Mike Ginsberg

Mike Ginsberg

Last week, the Federal Reserve Board reminded financial institutions of their responsibility when outsourcing business functions including accounts receivable management services.

As stated by insideARM, “If service provider relationships are not managed effectively, they may expose financial institutions to risks that can result in reputational problems, financial loss, or regulatory actions, according to the guidance.” This reminder came nearly 6 months after the CFPB and the OCC made their own warnings to banks about their responsibilities regarding debt sales and their use of collection vendors. Where is the holiday spirit?

Clearly financial institutions are being told they are on the hook for the actions of their collection agencies and debt buyers and this scrutiny will only continue to intensify their oversight of their vendors. This responsibility is not just limited to large banks. According to Martin Sher, former ACA International President and agency executive, “Creditors who were excluded from the Fair Debt Collection Practices Act of 1977 will be front and center this time. Everyone, let me repeat, everyone in the credit cycle will be included either initially or eventually. This will ultimately include hospitals, and large and small medical practices.”

There is another concern that has been raised by some credit and collection professionals that banks and perhaps other credit grantors might stop outsourcing their collection needs altogether in light of the increased responsibilities placed upon them to oversee their vendors. Their belief is that if maintaining compliance is more important to credit grantors than recovering past due accounts receivable then why not internalize the service altogether?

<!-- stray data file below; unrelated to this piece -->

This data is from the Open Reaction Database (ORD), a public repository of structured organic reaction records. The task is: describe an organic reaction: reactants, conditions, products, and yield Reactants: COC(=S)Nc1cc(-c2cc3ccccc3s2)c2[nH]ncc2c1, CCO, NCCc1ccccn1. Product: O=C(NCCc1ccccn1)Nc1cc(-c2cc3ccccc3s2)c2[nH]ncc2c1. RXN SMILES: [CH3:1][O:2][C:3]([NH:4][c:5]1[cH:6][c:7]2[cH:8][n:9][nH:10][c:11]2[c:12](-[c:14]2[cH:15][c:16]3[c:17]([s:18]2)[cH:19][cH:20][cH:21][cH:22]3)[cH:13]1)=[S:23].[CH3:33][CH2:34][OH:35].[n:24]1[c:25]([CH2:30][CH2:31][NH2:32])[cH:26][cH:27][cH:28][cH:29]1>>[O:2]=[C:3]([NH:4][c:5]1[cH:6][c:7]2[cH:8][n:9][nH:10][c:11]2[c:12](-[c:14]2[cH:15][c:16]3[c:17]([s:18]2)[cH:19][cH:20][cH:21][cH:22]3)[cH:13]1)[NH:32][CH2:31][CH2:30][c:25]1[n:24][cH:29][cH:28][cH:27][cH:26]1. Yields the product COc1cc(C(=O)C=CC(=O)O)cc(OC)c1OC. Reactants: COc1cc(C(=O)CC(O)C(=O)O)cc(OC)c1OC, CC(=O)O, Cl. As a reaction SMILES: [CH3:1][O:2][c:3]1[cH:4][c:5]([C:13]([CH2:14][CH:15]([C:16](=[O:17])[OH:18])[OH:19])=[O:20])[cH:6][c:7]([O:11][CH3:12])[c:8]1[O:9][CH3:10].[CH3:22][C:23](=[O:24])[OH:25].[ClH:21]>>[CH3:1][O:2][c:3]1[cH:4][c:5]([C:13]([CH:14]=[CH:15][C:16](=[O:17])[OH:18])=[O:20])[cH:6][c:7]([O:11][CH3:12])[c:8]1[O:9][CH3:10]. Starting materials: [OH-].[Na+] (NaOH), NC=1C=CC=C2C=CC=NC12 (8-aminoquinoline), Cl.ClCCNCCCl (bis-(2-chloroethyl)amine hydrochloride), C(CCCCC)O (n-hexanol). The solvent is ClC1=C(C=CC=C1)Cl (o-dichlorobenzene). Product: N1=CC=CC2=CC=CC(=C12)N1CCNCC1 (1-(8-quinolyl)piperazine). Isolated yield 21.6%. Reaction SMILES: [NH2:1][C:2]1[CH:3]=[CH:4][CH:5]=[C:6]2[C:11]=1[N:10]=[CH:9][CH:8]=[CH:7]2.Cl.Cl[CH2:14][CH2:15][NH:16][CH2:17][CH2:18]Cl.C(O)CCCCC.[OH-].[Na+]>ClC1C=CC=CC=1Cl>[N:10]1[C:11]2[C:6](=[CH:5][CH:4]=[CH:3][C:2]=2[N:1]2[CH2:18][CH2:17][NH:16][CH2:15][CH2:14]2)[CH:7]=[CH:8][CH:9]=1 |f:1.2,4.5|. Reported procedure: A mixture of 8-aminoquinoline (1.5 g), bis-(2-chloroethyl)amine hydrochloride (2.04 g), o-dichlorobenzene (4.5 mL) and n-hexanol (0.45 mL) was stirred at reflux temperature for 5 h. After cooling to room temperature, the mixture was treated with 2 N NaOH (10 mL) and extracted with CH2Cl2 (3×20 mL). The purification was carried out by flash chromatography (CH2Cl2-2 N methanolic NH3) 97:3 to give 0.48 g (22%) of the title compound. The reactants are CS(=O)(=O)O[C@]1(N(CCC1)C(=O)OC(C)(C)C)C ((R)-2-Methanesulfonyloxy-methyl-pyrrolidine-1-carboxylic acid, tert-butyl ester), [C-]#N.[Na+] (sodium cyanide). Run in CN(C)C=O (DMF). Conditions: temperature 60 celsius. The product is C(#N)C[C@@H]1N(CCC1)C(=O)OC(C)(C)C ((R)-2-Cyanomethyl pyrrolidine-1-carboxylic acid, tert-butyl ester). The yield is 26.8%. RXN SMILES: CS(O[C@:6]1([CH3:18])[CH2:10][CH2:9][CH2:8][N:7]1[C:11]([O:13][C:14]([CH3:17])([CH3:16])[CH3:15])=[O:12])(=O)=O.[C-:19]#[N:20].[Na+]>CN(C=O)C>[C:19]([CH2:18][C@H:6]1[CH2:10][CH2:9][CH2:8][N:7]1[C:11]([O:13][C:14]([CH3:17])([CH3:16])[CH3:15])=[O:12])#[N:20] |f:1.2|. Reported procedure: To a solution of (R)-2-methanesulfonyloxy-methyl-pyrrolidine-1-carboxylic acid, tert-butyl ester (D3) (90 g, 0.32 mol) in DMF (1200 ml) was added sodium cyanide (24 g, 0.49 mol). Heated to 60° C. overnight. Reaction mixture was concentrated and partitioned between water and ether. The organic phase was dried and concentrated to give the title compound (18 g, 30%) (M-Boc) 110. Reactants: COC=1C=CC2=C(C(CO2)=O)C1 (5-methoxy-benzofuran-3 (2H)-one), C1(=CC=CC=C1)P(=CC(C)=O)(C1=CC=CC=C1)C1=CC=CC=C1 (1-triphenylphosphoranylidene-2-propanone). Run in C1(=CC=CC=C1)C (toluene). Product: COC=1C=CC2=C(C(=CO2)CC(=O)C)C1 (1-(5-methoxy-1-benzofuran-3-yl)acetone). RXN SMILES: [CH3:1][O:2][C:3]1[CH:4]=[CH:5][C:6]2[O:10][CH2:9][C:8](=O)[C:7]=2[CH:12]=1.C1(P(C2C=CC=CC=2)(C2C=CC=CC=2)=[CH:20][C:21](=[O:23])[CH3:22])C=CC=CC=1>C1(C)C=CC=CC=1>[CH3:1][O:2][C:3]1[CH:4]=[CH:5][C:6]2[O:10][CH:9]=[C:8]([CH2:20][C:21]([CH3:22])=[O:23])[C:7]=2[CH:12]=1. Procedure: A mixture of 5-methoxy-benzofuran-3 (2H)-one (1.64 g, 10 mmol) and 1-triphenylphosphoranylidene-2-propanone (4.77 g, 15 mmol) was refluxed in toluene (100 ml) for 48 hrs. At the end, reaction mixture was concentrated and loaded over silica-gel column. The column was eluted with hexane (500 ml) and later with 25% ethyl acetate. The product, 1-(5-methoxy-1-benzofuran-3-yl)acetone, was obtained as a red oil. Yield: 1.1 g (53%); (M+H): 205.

Let’s put this notion to rest once and for all. This will not happen. Banks, arguably the most qualified creditor when it comes to collecting for their own account, don’t possess the same capability of a focused third party vendor when it comes to maximizing recoveries amidst intense regulatory compliance requirements. Healthcare providers, utilities, municipalities and other grantors certainly don’t have such capabilities and will continue to outsource to 3rd party collection specialists.

However, I believe there is a silver lining for all ARM companies who are actively seeking to band together to create a unified front when it comes to the CFPB efforts to create new rules for the industry. As more supervisory responsibility is placed on the creditor, their desire to voice their opinion and participate in creating a unified message for debt collection and debt sales should increase.

Right now, numerous heads of collection agencies, collection law firms and debt buyers, along with the associations are attempting to come together and create a unified response to the CFPB’s Advance Notice of Proposed Rulemaking (ANPR). If credit grantors are directly responsible for the actions of their vendors then they too may want to have a seat at that table.

Here’s to enjoying the holiday season and to a prosperous New Year.

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